Polycaprolactone (PCL) is widely used in additive manufacturing for the construction of scaffolds for tissue engineering because of its good bioresorbability, biocompatibility, and processability. Nevertheless, its use is limited by its inadequate mechanical support, slow degradation rate and the lack of bioactivity and ability to induce cell adhesion and, thus, bone tissue regeneration. In this study, we fabricated 3D PCL scaffolds reinforced with a novel Mg-doped bioactive glass (Mg-BG) characterized by good mechanical properties and biological reactivity. An optimization of the printing parameters and scaffold fabrication was performed; furthermore, an extensive microtopography characterization by scanning electron microscopy and atomic force microscopy was carried out. Nano-indentation tests accounted for the mechanical properties of the scaffolds, whereas SBF tests and cytotoxicity tests using human bone-marrow-derived mesenchymal stem cells (BM-MSCs) were performed to evaluate the bioactivity and in vitro viability. Our results showed that a 50/50 wt% of the polymer-to-glass ratio provides scaffolds with a dense and homogeneous distribution of Mg-BG particles at the surface and roughness twice that of pure PCL scaffolds. Compared to pure PCL (hardness H = 35 ± 2 MPa and Young’s elastic modulus E = 0.80 ± 0.05 GPa), the 50/50 wt% formulation showed H = 52 ± 11 MPa and E = 2.0 ± 0.2 GPa, hence, it was close to those of trabecular bone. The high level of biocompatibility, bioactivity, and cell adhesion encourages the use of the composite PCL/Mg-BG scaffolds in promoting cell viability and supporting mechanical loading in the host trabecular bone. Full article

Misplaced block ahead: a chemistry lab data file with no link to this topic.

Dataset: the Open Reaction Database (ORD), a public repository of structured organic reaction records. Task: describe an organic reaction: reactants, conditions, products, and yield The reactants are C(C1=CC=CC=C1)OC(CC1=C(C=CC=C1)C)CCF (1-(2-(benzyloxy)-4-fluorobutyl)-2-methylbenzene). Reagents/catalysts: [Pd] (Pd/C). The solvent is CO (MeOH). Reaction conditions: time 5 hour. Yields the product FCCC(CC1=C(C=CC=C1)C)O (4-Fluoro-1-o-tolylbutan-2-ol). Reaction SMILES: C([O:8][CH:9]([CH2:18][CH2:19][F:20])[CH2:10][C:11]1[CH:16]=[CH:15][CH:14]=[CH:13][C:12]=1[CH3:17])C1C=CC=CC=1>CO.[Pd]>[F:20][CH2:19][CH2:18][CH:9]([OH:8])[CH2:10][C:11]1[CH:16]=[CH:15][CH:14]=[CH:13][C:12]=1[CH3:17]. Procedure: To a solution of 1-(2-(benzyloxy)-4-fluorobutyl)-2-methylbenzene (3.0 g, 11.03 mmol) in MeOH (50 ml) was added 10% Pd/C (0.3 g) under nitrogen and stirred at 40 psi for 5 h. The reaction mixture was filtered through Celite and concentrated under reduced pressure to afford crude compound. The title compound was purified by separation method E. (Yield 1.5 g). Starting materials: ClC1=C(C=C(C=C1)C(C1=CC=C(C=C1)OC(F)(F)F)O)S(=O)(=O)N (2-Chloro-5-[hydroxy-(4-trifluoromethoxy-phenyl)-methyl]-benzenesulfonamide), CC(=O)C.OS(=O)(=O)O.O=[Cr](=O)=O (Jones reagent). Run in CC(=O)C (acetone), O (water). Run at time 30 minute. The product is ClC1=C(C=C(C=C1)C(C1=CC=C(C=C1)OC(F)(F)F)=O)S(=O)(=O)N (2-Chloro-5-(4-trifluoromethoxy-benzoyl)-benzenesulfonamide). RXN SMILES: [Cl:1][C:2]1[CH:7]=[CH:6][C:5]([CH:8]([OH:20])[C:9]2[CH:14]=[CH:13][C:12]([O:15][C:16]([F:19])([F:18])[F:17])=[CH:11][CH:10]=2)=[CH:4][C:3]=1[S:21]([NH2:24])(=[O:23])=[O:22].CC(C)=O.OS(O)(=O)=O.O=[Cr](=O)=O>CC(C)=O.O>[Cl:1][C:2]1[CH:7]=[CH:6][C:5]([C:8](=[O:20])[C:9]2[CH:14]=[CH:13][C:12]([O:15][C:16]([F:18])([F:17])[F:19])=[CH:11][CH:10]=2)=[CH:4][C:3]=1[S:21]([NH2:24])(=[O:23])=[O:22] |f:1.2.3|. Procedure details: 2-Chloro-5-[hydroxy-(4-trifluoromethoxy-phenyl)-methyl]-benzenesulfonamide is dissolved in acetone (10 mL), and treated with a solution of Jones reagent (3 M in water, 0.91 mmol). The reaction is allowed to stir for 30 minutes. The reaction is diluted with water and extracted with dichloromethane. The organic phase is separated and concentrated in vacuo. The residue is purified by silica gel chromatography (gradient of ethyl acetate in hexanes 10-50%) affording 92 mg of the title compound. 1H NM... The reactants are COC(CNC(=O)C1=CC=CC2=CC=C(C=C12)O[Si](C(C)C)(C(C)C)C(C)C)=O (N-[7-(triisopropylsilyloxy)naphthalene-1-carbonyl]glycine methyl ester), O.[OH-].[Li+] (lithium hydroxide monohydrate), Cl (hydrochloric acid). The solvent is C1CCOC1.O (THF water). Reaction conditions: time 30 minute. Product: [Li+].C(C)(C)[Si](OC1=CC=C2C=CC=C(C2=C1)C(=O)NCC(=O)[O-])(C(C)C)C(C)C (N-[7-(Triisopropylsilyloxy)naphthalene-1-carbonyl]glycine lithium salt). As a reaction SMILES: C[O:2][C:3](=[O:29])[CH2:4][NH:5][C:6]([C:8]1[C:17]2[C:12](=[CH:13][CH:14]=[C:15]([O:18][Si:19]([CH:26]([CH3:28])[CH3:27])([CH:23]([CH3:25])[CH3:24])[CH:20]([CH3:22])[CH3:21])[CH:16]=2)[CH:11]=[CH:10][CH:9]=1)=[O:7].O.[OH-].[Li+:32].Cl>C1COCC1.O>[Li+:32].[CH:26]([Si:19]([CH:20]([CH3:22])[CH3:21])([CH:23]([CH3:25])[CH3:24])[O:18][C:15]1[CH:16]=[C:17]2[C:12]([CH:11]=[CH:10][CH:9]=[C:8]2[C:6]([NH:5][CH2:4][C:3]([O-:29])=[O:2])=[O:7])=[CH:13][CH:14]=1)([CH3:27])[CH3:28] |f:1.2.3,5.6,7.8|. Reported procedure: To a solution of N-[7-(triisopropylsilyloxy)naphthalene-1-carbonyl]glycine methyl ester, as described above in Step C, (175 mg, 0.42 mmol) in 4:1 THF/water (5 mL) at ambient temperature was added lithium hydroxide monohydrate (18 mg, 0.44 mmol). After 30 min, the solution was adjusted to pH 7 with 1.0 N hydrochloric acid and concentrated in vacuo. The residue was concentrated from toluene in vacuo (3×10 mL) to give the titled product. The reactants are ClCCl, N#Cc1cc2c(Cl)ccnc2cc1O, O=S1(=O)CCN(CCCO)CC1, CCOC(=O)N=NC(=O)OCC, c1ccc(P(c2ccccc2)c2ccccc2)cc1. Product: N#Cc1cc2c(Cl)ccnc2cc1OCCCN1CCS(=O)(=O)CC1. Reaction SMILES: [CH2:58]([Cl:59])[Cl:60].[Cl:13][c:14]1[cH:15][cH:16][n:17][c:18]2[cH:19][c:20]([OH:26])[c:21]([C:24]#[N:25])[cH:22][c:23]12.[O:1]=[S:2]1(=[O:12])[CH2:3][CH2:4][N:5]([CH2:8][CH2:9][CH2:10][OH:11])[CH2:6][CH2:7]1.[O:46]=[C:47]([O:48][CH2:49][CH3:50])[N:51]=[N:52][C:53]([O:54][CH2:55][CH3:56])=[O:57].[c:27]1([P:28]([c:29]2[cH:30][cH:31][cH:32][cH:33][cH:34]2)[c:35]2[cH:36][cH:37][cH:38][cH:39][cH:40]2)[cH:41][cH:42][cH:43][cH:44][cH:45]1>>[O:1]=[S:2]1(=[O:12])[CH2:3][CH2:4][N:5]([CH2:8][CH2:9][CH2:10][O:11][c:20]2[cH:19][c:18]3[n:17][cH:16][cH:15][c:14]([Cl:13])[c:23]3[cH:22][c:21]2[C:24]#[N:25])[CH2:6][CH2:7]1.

(This article belongs to the Special Issue Multidisciplinary Insights on Bone Healing)
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Review

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Open AccessReview
The Influence of Eggshell on Bone Regeneration in Preclinical In Vivo Studies